New research has found why B-cells in rheumatoid arthritis produce protein antibodies that attack the healthy proteins of the body. B-cells are also known as white blood cells. The research was published in the Journal 'Arthritis and Rheumatology'.
"To the best of our knowledge, this is the first study to conduct whole transcriptome profiling of antigen-specific B cells in any human autoimmune disorder," said Varadarajan, the researcher. He further added, "We anticipate that these data will serve as a foundational data set for investigating multiple hypotheses on the roles of B cells in RA and other autoimmune disorders, and will enable drug discovery."
B-cells activate to produce an antibody as soon as a new pathogen is encountered in the body. Every person has between 10-100 million unique B cells, each capable of making its own antibody. While antibodies are the natural way the body fights infections, in the autoimmune RA, these antibodies attack the body's own proteins and are thus called autoantibodies.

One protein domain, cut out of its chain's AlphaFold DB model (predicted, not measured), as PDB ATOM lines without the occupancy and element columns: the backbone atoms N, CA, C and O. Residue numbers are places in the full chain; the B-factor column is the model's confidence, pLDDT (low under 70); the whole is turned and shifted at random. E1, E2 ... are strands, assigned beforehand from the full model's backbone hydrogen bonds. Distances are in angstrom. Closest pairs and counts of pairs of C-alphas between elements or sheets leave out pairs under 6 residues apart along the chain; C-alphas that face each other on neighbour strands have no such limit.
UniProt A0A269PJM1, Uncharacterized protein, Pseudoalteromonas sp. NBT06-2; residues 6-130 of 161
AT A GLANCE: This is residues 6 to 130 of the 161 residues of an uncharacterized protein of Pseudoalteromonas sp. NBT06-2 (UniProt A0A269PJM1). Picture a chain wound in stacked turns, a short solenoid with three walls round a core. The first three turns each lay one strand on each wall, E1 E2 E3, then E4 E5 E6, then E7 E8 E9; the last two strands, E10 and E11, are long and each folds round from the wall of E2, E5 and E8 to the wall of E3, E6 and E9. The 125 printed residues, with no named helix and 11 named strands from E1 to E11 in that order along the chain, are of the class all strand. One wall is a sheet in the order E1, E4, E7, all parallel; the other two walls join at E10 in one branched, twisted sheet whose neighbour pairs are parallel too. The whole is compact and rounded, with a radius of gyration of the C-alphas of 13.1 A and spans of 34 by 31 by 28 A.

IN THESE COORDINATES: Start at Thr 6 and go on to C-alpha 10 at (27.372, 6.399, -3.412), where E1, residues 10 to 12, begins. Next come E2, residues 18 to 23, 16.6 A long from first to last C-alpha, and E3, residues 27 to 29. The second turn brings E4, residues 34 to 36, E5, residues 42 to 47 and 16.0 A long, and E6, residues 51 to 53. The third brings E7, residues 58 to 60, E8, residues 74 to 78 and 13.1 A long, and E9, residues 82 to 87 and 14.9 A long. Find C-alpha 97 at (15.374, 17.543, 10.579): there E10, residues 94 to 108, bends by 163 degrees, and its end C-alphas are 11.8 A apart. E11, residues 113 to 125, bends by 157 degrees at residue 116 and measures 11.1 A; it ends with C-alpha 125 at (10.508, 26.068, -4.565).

Less than 1000 B-cells are autoreactive. So, to find them, the researchers designed a method to identify and isolate the population. They then used RNA sequencing to study all the RNA being produced by each cell. "We wanted to understand if there's anything special about this class of white blood cells, the autoreactive B cells that make autoantibodies, that would make them fight against healthy proteins," said Varadarajan.
A number of pathways associated with inflammation and protein modification, known to be amplified in rheumatoid arthritis, were found. The team found two specific differences in the B cells of RA patients - the inclusion of the protein interleukin 15 receptor subunit alpha (IL-15Ra) and a high amount of the amphiregulin molecule. "We think that protein allows them to become bad actors. People have been targeting this pathway for quite some time. This now sheds new light on these bad guys in the progression of this disease and how to target it," said Varadrajan.
(With inputs from agencies.)